Feature Stories



Pushing boundaries in procurement framework implementation

“Pushing boundaries in procurement framework implementation”
An Interview with Joao N. Veiga Malta,
Practice Manager, Latin America and Caribbean’s Region
World Bank’s Procurement Framework (PF) was launched in June 2016, to modernize the procurement policy and maximize the strategic role of procurement in achieving key goals in development effectiveness.
In Latin America and the Caribbean (LCR), the Bank’s procurement policy affects a portfolio of about $21.77 billion (U.S. dollars) in commitments to support 221 projects in 2,725 locations across 29 countries. It has been one year since the New Procurement Framework was launched. To understand the impact and future challenges of its implementation, we spoke to Practice Manager Joao N. Veiga Malta.
How was the process of inception of the Procurement Framework in LCR?
It was smooth for several reasons... During the development of the new policy, we used many experiences and lessons learned from past LCR projects. For this reason, many aspects of the new framework fit well with the region and respond to clients’ needs. Internally, it was key to discuss in advance with the team what this innovative approach meant, and when the policy came into force, we already had had some time to adapt. This minimized the fear of change, which is common in such situations.
Another important factor was the training process we designed to ensure an effective rollout of the new rules and procedures. The LCR team implemented a five-phase training plan, targeted to each audience that would be affected by the policy rollout: headquarters’ staff, country offices, high-level government officials, and Borrowers. The objective was to prepare the teams to be ready to mitigate risks during project implementation, and for Borrowers to be able to maximize efficiency and innovation using the Policy. The sessions for Borrowers, for example, delivered in a 3-day training course, resulted in 450 officials trained for all new and existing projects in LCR.
Since the implementation of the training program, the team has seen increased ownership of the procurement process on the part of Borrowers, because they believe the new framework provides them the tools to meet their procurement challenges more immediately. We have also noticed enhanced confidence on the part of Borrowers, who are exploring the flexibilities that are offered in the Procurement Framework.
The introduction of the PF has also provided a changed, more positive relationship between the Bank and its Borrowers, as the Bank has extended its approach from checking compliance to also building procurement capacity.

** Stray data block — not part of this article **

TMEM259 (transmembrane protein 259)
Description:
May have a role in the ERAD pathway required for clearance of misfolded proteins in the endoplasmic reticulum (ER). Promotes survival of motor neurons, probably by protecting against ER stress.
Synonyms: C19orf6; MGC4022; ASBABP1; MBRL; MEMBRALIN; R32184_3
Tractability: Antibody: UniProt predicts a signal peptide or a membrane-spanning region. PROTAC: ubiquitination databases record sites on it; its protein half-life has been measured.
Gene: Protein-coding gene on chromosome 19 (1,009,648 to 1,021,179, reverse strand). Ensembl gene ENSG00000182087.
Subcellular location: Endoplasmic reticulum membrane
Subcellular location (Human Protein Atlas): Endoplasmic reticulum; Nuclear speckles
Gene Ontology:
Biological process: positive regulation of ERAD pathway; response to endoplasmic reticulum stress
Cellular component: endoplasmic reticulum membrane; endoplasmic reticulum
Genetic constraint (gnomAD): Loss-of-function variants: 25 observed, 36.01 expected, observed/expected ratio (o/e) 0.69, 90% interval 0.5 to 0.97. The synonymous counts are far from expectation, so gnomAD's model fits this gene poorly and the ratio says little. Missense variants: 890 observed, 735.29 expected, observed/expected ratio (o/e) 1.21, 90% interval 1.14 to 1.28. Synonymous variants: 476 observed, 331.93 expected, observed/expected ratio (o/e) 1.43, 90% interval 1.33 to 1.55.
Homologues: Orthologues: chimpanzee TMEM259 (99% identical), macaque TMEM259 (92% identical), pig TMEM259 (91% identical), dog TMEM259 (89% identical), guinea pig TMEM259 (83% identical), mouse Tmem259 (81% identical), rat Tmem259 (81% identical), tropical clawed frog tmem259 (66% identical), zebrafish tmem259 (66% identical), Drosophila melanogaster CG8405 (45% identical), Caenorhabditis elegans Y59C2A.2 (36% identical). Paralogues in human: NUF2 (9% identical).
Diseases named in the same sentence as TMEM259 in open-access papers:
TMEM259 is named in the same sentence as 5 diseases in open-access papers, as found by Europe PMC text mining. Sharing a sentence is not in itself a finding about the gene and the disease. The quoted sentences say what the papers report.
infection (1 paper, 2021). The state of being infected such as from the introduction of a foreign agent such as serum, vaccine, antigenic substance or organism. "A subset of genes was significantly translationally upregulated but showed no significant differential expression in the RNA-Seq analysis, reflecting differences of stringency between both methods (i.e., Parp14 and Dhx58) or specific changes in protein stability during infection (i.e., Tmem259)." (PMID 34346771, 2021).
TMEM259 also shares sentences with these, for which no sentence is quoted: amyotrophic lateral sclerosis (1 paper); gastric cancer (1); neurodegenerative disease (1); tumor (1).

What attributes of the Procurement Framework would you highlight?
I believe the PF ensures greater value for public spending while enabling adaptation to country contexts that face different realities in urban and rural areas. There is a need to find the right procurement instrument for the right activity. To this end, the PF offers a combination of multiple methods and market approach options to identify fit-for-purpose alternatives and streamline procurement solutions.
In addition to this, the planning and tracking tool that has been implemented with the policy, allows all the parties involved in procurement processes, including Task Team Leaders and country authorities, to count on real-time access to relevant information and data. This is a key element to take informed decisions.
Do you have examples at this early stage?
It is indeed very early in the process, but some projects have already used features from the PF in a successful way. I would highlight three examples:
In an Urban Transport project, the Borrower could proceed with negotiations after the bid evaluation and that resulted in a significant reduction in the final cost of the contract. The negotiated contract was signed on time, and the final cost was within the original estimated budget for that activity.  
In the Public Health Care, we faced several obstacles in the public bidding process to buy off-road ambulances, which are extremely complex items to be procured. After two public bidding processes that did not generate positive results, and an extensive market research, the client, with the support of the Bank team, could carry out a negotiated process. Almost two hundred off-road ambulances are now being delivered to the client.  
In another project, the Borrower prepared a Project Procurement Strategy for Development, describing how procurement in this operation will support the development objectives and deliver value for money under a risk-based approach. Based on the new framework, we helped the client identify activities, capacity, and markets, tailoring the procurement processes to the market capacity. It incorporates framework agreements for procuring medical equipment, improving health centers and delivering latrines, for example.
What do you expect in the future for procurement within LCR?
I believe we need to continue pushing boundaries and finding solutions to help our clients. We can’t declare victory too quickly. The new framework is giving us an opportunity to adapt, improve, and deliver better services. Complacency is dangerous in policy implementation, so we need to continue pursuing innovation. And innovation happens when you have a committed team. The real credit to the positive implementation of the New Procurement Framework in LCR projects is due to the team of specialists who embraced change, took chances from the very beginning of the implementation, and that put a lot of effort in training clients for them to be on board as the implementation started.